Database: Seeding

Introduction

Laravel includes the ability to seed your database with test data using seed classes. All seed classes are stored in the database/seeders directory. By default, a DatabaseSeeder class is defined for you. From this class, you may use the call method to run other seed classes, allowing you to control the seeding order.

{tip} Mass assignment protection is automatically disabled during database seeding.

Writing Seeders

To generate a seeder, execute the make:seeder Artisan command. All seeders generated by the framework will be placed in the database/seeders directory:

php artisan make:seeder UserSeeder

A seeder class only contains one method by default: run. This method is called when the db:seed Artisan command is executed. Within the run method, you may insert data into your database however you wish. You may use the query builder to manually insert data or you may use Eloquent model factories.

As an example, let's modify the default DatabaseSeeder class and add a database insert statement to the run method:

<?php

namespace Database\Seeders;

use Illuminate\Database\Seeder;
use Illuminate\Support\Facades\DB;
use Illuminate\Support\Facades\Hash;
use Illuminate\Support\Str;

class DatabaseSeeder extends Seeder
{
    /**
     * Run the database seeders.
     *
     * @return void
     */
    public function run()
    {
        DB::table('users')->insert([
            'name' => Str::random(10),
            'email' => Str::random(10).'@gmail.com',
            'password' => Hash::make('password'),
        ]);
    }
}

{tip} You may type-hint any dependencies you need within the run method's signature. They will automatically be resolved via the Laravel service container.

Using Model Factories

Of course, manually specifying the attributes for each model seed is cumbersome. Instead, you can use model factories to conveniently generate large amounts of database records. First, review the model factory documentation to learn how to define your factories.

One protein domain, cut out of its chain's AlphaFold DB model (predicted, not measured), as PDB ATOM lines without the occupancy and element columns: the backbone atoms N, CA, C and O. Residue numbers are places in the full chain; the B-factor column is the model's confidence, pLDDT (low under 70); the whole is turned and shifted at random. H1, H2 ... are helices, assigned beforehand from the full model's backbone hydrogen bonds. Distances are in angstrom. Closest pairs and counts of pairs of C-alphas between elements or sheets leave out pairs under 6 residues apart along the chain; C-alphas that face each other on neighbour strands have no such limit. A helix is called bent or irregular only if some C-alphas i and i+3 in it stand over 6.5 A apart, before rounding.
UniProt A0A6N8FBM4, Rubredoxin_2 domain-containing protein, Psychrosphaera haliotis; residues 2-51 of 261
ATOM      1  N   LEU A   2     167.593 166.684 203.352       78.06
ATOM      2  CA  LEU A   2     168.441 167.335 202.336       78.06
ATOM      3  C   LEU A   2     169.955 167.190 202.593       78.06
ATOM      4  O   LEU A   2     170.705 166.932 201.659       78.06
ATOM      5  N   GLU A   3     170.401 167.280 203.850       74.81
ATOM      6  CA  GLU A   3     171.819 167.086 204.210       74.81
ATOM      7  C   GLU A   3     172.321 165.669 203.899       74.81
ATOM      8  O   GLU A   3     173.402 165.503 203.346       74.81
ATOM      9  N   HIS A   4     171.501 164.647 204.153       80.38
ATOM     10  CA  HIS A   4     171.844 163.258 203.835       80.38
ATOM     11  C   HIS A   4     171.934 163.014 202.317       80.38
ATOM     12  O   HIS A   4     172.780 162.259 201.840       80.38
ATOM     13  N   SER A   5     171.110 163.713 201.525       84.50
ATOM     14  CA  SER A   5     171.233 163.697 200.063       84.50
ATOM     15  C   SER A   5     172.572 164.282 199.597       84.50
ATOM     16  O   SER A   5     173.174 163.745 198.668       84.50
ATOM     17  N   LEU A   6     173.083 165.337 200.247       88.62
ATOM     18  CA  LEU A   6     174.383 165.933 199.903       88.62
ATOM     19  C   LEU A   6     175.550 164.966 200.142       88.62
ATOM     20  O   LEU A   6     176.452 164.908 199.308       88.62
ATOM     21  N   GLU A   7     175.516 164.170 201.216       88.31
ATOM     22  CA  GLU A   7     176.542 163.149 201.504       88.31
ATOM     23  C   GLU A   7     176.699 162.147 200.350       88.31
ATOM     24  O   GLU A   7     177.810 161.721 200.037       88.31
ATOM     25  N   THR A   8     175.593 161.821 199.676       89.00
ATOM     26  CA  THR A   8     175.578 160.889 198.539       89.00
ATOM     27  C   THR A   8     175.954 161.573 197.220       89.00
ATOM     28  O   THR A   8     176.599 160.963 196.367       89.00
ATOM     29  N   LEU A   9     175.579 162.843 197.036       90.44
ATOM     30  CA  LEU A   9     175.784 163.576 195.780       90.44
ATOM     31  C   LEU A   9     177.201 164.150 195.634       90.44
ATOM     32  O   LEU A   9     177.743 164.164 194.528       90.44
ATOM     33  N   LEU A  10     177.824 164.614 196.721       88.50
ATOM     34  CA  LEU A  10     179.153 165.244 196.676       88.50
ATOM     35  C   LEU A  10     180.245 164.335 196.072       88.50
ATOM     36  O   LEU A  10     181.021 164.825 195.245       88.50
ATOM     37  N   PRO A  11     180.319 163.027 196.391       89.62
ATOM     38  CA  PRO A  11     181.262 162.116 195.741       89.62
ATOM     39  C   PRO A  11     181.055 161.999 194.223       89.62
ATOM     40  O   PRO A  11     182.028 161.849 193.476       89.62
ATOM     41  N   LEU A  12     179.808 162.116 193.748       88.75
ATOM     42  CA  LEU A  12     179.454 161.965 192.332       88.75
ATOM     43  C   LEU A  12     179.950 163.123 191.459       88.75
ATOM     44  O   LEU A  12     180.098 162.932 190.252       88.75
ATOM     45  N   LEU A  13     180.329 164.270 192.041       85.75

For example, let's create 50 users that each has one related post:

use App\Models\User;

/**
 * Run the database seeders.
 *
 * @return void
 */
public function run()
{
    User::factory()
            ->count(50)
            ->hasPosts(1)
            ->create();
}

Calling Additional Seeders

Within the DatabaseSeeder class, you may use the call method to execute additional seed classes. Using the call method allows you to break up your database seeding into multiple files so that no single seeder class becomes too large. The call method accepts an array of seeder classes that should be executed:

/**
 * Run the database seeders.
 *
 * @return void
 */
public function run()
{
    $this->call([
        UserSeeder::class,
        PostSeeder::class,
        CommentSeeder::class,
    ]);
}

Running Seeders

You may execute the db:seed Artisan command to seed your database. By default, the db:seed command runs the Database\Seeders\DatabaseSeeder class, which may in turn invoke other seed classes. However, you may use the --class option to specify a specific seeder class to run individually:

php artisan db:seed

php artisan db:seed --class=UserSeeder

You may also seed your database using the migrate:fresh command in combination with the --seed option, which will drop all tables and re-run all of your migrations. This command is useful for completely re-building your database:

php artisan migrate:fresh --seed

Forcing Seeders To Run In Production

Some seeding operations may cause you to alter or lose data. In order to protect you from running seeding commands against your production database, you will be prompted for confirmation before the seeders are executed in the production environment. To force the seeders to run without a prompt, use the --force flag:

php artisan db:seed --force